Reports of ePHI breaches are everywhere, but not always were you might look
There are a number of journalists or sites that monitor news and legal notices for disclosures of breaches involving protected health information (PHI). And it’s tempting, when you see that the entity is a business, to just skip on by. But don’t.
If a business has a health plan for employees, then they may be storing ePHI and may be covered by HIPAA.
Today’s reminder is Navistar. Navistar describes itself as:
Navistar is the Lisle, Illinois-based parent company of International® brand commercial trucks and engines, IC Bus® brand school and commercial buses, all-makes OnCommand® Connection advanced connectivity services, aftermarket parts brands Fleetrite®, ReNEWed® and Diamond Advantage® and Brazilian manufacturer of engines and gensets MWM Motores Diesel e Geradores. With a history of innovation dating back to 1831, Navistar has more than 12,000 employees worldwide and is part of TRATON SE, a global champion of the truck and transport services industry.
When a listing for Navistar data showed up on a marketplace that offers stolen data, I didn’t even bother to look at it — until this week.
This week, I actually read a recent Navistar notification letter and realized they were notifying 63,126 employees enrolled in their health plan or retirees enrolled in their retirement plan of an incident.
In their notification letter, submitted with their report to the Maine Attorney General’s Office, they explain that on May 20, the firm had discovered a breach that had likely occurred prior to May 20. They had notified affected employees in July, but later realized that health plan data were also involved, requiring the re-notification of some employees and notification of others. The types of data involved included:
full name, address, date of birth, and information related to your participation in the Plan, such as information identifying certain of your providers and prescriptions.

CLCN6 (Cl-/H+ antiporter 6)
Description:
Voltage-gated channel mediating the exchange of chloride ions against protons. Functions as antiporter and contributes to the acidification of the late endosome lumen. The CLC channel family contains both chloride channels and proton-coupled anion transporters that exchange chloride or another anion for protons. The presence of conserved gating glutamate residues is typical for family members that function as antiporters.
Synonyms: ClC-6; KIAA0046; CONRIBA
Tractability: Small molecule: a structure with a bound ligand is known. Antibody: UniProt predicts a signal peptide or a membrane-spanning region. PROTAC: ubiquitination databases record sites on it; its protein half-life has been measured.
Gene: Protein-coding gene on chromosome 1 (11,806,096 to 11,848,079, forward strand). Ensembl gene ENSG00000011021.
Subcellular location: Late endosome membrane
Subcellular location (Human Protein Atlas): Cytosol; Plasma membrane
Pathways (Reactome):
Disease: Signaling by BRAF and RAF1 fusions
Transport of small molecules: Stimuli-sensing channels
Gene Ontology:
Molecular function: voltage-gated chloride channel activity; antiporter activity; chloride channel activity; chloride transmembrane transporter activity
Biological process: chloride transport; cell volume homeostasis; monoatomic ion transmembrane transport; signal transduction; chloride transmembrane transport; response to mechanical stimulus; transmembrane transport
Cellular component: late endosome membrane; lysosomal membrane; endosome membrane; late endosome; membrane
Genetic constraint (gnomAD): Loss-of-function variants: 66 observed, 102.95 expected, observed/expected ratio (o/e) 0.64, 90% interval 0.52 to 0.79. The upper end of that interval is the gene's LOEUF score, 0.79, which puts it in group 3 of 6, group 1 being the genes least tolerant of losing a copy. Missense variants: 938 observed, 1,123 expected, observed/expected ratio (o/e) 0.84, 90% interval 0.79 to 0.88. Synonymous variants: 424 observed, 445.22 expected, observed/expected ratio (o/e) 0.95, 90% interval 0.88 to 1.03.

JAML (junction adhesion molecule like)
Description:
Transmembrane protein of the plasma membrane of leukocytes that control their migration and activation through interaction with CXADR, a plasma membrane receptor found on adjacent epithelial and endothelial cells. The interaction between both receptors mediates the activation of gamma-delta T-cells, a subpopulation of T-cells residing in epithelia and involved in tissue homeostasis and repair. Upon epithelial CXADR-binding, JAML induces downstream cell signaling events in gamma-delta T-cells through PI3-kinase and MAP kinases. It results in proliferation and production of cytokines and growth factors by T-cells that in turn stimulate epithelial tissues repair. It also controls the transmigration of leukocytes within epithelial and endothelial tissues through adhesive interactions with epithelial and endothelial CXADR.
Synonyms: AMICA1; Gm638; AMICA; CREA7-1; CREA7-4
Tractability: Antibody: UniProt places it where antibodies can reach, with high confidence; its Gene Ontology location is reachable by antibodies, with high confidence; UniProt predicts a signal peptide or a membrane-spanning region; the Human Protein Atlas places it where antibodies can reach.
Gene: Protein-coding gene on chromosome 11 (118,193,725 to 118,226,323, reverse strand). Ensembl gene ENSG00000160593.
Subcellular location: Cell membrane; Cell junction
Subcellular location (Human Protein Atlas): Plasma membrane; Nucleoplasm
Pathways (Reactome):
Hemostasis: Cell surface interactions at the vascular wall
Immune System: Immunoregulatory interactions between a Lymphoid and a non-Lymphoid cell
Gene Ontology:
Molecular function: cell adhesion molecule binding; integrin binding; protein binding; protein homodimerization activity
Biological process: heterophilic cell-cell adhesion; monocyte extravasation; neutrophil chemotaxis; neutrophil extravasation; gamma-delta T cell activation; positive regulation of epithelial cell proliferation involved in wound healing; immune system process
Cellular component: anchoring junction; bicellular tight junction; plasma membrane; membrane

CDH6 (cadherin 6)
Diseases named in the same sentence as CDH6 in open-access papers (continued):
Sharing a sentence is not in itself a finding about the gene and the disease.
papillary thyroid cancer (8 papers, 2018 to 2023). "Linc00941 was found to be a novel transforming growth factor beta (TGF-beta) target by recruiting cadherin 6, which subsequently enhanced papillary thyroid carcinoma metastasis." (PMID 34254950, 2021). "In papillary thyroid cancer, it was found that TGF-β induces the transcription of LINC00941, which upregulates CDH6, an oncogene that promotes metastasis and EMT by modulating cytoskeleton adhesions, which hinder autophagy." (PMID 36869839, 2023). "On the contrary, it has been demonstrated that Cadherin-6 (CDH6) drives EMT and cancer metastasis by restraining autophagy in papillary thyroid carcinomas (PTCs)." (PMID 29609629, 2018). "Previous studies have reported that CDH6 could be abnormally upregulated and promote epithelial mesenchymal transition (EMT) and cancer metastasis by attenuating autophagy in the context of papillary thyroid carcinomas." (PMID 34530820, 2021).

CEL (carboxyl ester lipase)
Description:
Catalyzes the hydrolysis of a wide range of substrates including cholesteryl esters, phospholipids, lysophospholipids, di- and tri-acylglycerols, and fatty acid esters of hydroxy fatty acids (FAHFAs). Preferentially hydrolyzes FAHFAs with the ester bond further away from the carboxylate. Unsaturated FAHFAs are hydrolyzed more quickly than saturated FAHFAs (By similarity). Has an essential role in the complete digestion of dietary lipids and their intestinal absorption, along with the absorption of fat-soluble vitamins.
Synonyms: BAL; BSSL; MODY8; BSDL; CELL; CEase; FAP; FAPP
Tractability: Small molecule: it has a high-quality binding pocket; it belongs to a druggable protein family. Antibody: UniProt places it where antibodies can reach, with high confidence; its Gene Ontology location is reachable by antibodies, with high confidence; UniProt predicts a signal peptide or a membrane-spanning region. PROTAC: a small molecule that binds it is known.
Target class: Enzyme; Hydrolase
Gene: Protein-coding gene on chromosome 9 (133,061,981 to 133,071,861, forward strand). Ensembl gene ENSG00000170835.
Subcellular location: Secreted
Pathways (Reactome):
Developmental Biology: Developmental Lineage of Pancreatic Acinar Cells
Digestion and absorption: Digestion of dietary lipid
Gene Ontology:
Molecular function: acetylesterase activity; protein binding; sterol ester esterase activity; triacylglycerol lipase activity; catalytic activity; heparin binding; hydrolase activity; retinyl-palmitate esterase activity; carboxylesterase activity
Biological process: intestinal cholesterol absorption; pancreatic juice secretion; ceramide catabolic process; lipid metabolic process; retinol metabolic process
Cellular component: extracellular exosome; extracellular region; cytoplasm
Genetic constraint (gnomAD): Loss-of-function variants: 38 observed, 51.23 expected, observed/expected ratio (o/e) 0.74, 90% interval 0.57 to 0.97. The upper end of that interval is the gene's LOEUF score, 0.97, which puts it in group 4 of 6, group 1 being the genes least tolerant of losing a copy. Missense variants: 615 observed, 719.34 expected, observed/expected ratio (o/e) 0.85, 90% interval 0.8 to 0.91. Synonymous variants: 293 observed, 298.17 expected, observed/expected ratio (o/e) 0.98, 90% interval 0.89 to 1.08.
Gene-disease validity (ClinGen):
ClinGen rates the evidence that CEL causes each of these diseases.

But reading through all of Navistar’s documentation, DataBreaches.net also noted this statement:
On May 31, 2021, Navistar received a claim that certain data had been extracted from our IT System. In the course of our investigation, we were able to confirm that an unauthorized third party had accessed and taken certain data from our IT System, including data relating to participants in the Plan.
So was this “claim” a ransom demand related to a ransomware incident? It could have been, but it was not totally clear from the description.
DataBreaches.net sent an email to Navistar to ask if this was a ransomware incident, and to inquire how many of those being notified were health plan enrollees.
No response has been received to our two emails by the time of this publication time, but this post will be updated if one is received.
DataBreaches.net notes that the market in question deals in stolen data but claims that they never list or sell any data that has come from a ransomware attack. So if Navistar indicates that this was a ransomware attack, will the market remove the listing?
DataBreaches.net will continue to follow this incident.
Correction and Update: Navistar called DataBreaches.net yesterday, but I missed the call and voicemail. My apologies for reporting that they hadn’t replied, when they had. They kindly called again today. For now, they are not willing to go beyond the statement they had made about the claim. If that changes, this post will be updated again.